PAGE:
Occasionally, multimerization of the PCR primers can cause duplication of the primer sequence in the resulting plasmid. An additional restriction digest, which excises a short region (<400 bp) proximal to the target site, can identify these duplications (slightly larger bands sizes relative to the original template). Due to the small difference in size, the fragments should be separated on a high percentage agarose gel (~3%). Note that primer duplication will evade detection in the initial RFLP analysis simply because the introduced restriction site is also duplicated.
Validating your mutagenized plasmids
Once constructs containing the desired modification have been identified (and confirmed to be free of primer duplications), final validation is performed by sequencing functional regions of the plasmid including the insert. This is essential since mutations are potentially introduced anywhere in the plasmid (albeit at extremely low frequency), and these could interfere with the function of the resulting construct. In cases where the functionally important regions span several kb (or are GC-rich and therefore difficult to sequence), it may be easier to subsequently clone a smaller region (containing the specific modification) into the parental plasmid (or other). This is particularly relevant in cases where a large plasmid with multiple functional regions is used as template for the mutagenesis reaction.
Alternative approaches to site directed mutagenesis
Point-mutagenesis is fairly easy, but the risk of PCR-introduced mutations can make alternative approaches more favorable if you want to introduce a point mutation in a large construct. Particularly, if a pair of unique restriction site is located close to your target site, you can simply amplify and mutate this smaller portion of the plasmid with a primer pair that generates a linear product. The mutated product can then be cloned back into the original plasmid using the unique restriction sites. Alternatively, if you want to make your protein non-functional, you may simply introduce a frame-shift mutation. This can be achieved using a restriction enzyme that recognizes a unique site in the coding region (preferably near the 5’-end) and that also generates 4 bp overhangs. You can then use the Klenow fragment of DNA polymerase I to generate blunt ends from these overhangs and ligate these blunt ends together in a standard ligation reaction resulting in a frame-shifted coding region. It is worth noting that unlike these alternatives, site directed mutagenesis by PCR is not dependent on the proximity of unique sites and allows for the introduction of specifically designed mutations (not limited to frame shift mutations). Consequently, site directed mutagenesis is one of the most popular approaches for introducing minor modifications to a plasmid template.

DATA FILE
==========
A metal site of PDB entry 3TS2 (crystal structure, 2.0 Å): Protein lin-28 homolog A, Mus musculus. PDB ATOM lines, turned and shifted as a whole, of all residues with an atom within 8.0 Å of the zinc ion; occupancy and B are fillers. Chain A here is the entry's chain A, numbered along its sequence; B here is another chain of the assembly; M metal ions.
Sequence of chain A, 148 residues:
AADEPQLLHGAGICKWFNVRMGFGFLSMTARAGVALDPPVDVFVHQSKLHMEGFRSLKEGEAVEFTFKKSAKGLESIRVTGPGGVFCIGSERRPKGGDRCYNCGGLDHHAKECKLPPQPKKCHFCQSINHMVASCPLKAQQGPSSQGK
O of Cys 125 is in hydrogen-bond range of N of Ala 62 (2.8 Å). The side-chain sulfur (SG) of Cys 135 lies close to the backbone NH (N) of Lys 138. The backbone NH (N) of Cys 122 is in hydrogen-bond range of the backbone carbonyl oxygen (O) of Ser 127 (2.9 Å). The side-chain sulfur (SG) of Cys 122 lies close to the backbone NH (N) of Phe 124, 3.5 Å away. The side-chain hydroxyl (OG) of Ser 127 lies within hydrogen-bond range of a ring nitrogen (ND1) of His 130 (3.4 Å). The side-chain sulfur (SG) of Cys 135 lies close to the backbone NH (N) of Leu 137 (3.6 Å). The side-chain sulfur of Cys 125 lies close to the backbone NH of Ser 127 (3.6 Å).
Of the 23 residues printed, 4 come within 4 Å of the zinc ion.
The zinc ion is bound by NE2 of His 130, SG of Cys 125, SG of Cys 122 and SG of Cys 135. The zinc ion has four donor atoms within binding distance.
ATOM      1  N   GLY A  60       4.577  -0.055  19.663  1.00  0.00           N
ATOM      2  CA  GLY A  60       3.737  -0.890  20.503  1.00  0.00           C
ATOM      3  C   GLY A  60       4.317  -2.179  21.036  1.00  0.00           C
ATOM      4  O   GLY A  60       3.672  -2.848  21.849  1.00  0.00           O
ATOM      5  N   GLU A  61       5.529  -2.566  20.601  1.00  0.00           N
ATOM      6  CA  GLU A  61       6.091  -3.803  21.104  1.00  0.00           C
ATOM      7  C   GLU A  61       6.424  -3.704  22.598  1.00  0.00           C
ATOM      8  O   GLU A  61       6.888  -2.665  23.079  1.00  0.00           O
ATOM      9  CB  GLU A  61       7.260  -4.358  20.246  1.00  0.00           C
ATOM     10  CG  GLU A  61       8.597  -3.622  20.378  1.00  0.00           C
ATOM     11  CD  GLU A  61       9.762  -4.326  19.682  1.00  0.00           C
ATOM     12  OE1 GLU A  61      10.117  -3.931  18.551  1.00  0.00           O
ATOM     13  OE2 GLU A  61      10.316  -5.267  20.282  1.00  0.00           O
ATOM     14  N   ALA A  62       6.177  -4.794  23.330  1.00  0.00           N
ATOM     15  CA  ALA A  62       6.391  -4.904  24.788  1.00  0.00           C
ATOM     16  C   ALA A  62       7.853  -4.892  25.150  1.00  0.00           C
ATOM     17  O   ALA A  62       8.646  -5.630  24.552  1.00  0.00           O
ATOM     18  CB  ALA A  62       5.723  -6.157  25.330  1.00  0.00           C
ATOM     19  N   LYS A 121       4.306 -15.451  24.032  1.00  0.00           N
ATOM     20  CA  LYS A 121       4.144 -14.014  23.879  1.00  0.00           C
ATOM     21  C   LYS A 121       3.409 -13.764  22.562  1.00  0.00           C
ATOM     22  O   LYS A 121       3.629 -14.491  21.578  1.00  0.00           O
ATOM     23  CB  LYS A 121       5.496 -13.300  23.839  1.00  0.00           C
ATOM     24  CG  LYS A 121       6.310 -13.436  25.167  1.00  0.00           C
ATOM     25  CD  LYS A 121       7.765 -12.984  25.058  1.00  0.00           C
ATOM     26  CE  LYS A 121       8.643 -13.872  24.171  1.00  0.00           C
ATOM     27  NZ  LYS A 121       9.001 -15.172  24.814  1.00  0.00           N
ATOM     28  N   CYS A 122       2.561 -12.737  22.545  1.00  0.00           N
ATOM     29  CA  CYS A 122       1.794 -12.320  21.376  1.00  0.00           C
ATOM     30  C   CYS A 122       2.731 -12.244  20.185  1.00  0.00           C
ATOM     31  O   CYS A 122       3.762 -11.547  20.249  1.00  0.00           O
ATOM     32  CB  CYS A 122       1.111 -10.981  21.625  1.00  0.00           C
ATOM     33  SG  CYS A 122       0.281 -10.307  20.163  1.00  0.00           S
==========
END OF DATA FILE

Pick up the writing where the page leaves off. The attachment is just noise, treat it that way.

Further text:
Many thanks to our Guest Blogger Kristian Laursen!
Kristian Laursen is a researcher at Cornell University.
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4. Xia, Yongzhen, et al. "New insights into the QuikChangeTM process guide the use of Phusion DNA polymerase for site-directed mutagenesis." Nucleic acids research (2014): gku1189. PubMed PMID: 25399421. PubMed Central PMCID: PMC4333370.
Resources on the Addgene Blog
- Brush up on Your Cloning Techniques
- Learn More about Plasmids in Our Plasmids 101 Series
- Use CRISPR to Generate Specific Genomic Mutations
Resources on Addgene.org